Read The Didache, by Thomas O'Loughlin online on Bookmate – The Didache is one of the earliest Christian writings, earlier than most of the documents that make up the New Testament.

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The Didache is one of the earliest Christian writings

The Didache is one of the earliest Christian writings. Reading the text within its Jewish roots and in harmony with its New Testament parallels, Thomas O'Loughlin shows how the Didache admirably shaped the faith and practice of second-generation Christians in ways that have relevance for us today. Aaron Milavec, author of The Didache: Faith, Hope, and Life of the Earliest Christian Communities, 50–70 . Title: The Didache: A Window on the Earliest Christians.

A Window on the Earliest Christians. by: Thomas O'Loughlin .

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The Didache is one of the earliest Christian writings, reflecting the situation before 70 CE and before the four gospels became prevalent. O'Loughlin covers the history of the text from its discovery in the 19th-century and provides a new translation along with a commentary, which highlights areas of key interest to Christians today.
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The document known as The Didache (DID-ah-kay) is a Christian discipleship manual which dates from sometime between the years 50 - 90 CE. Due to its lack of doctrinal content and apostolic authorship--the Didache never found a place among the canonical writings of the New Testament. Nonetheless, this document offers a fascinating glimpse into the worldview and practices of early Christians, offering insight on such issues as Baptism, the Lord's Supper, the Lord's Prayer, the ministry of itinerant prophets, and the return of Christ. This present work by Prof. O'Loughlin serves as both an introduction to the Didache, and as a methodological model for the study of early Christianity.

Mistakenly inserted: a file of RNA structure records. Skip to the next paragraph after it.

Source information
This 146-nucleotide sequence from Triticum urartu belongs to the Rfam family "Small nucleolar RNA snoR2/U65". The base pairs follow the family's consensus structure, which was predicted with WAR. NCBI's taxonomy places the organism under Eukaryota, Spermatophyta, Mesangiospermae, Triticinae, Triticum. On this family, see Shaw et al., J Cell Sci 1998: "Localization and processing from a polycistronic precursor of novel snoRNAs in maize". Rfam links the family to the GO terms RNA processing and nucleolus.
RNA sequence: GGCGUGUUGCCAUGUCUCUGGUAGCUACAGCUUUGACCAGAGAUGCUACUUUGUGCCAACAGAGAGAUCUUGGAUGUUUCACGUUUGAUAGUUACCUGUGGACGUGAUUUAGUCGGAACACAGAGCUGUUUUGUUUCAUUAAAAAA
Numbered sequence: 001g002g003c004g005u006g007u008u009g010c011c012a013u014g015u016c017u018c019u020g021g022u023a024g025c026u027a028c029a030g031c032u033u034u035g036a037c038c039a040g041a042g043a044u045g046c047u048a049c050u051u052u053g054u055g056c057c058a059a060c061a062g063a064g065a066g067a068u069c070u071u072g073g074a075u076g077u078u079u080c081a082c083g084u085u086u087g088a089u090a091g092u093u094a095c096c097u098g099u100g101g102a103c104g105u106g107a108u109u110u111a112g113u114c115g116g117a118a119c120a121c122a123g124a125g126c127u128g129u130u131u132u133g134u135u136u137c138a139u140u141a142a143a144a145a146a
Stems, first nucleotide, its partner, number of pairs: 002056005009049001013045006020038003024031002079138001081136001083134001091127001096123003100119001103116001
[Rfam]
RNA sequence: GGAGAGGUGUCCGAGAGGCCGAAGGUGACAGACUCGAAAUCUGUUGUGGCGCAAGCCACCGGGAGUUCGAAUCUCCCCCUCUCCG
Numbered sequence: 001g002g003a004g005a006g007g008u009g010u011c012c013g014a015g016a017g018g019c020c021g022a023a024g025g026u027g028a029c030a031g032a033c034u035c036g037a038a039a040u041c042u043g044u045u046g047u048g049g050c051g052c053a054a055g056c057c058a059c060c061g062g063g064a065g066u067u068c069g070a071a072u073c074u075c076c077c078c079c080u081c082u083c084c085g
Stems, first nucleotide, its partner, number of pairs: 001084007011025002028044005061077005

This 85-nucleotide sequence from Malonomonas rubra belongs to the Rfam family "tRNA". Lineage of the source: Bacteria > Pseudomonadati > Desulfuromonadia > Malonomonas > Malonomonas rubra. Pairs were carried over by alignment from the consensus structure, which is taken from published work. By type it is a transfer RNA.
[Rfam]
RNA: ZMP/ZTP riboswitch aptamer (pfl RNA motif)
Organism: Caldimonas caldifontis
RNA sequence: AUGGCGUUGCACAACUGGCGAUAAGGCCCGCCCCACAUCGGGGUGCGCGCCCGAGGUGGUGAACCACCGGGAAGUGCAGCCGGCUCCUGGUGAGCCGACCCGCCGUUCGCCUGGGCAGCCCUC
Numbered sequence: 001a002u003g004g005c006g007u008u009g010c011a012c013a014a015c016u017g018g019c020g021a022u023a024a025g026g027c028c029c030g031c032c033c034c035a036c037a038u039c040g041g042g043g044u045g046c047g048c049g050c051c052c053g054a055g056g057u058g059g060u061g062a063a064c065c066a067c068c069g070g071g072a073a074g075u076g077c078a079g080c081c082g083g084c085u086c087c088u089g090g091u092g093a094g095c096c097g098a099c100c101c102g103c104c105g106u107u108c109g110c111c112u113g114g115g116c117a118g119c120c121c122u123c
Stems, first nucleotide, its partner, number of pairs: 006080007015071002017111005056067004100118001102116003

The Didache reveals how leaders in the early Church instructed new believers in the Christian way of living. Before there was a `New Testament', the followers of Christ sought to make sense of all that he taught and did in light of Old Testament Scriptures. The Didache illuminates the emergence of the Christian movement from its Jewish foundations. It upholds the basic Old Testament principles of covenant, community, purity, ritual, and sacrifice. But in this manual these notions find new expression and new meaning in the person of Christ.